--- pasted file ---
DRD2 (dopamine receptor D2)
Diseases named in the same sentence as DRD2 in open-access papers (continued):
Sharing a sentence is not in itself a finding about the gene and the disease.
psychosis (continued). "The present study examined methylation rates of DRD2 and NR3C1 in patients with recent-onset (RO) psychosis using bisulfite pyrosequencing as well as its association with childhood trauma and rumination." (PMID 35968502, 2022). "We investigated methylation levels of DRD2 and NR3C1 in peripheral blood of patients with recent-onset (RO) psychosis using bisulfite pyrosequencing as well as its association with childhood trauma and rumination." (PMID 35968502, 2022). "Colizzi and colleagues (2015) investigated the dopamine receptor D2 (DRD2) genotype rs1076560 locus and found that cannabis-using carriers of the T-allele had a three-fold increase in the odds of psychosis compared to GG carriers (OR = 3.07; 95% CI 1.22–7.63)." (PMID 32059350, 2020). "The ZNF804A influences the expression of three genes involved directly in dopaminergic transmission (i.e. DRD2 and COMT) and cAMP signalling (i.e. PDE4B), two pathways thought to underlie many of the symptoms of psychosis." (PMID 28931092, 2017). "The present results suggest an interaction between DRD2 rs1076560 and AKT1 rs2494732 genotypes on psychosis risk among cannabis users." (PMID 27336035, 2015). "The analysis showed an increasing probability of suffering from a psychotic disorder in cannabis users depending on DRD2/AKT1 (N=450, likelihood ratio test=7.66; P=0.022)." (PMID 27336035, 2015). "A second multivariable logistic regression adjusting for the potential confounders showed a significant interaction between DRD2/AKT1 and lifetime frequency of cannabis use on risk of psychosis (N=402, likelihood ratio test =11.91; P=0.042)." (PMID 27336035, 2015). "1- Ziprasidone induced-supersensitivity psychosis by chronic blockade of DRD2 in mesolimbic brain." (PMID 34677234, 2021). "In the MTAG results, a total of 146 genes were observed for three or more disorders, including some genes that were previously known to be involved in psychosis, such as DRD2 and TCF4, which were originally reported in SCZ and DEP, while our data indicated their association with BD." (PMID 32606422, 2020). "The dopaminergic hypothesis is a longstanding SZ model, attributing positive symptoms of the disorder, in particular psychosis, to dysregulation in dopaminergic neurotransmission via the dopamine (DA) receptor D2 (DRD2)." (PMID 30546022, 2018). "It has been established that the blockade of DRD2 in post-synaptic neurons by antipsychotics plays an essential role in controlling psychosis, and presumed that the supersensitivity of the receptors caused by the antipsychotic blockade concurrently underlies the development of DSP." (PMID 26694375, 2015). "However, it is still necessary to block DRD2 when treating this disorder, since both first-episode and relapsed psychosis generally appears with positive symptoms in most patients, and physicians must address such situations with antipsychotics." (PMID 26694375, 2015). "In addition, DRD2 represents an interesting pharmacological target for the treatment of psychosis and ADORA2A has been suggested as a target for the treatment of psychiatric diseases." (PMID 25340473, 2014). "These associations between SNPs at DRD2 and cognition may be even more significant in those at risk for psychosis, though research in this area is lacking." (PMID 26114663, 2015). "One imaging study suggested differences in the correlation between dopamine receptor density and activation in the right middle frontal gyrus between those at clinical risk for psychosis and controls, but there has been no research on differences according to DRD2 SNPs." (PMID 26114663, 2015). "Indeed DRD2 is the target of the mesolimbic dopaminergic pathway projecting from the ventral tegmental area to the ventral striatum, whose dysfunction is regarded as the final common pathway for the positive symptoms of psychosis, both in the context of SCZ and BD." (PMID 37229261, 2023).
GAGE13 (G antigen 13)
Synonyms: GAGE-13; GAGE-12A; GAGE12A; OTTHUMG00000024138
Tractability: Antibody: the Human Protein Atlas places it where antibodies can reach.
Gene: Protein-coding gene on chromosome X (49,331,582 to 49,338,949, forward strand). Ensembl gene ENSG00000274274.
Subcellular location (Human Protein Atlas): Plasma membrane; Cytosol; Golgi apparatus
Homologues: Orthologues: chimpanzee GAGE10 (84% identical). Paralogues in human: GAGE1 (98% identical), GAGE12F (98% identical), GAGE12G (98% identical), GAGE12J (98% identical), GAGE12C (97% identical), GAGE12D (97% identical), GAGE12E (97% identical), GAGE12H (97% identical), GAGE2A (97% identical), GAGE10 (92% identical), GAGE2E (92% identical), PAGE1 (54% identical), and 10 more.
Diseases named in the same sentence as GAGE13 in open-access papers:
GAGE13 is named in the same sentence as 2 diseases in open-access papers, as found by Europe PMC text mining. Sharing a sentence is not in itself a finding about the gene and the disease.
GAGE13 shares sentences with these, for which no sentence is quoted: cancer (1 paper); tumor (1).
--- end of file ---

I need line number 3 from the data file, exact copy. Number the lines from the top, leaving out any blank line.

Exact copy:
Sharing a sentence is not in itself a finding about the gene and the disease.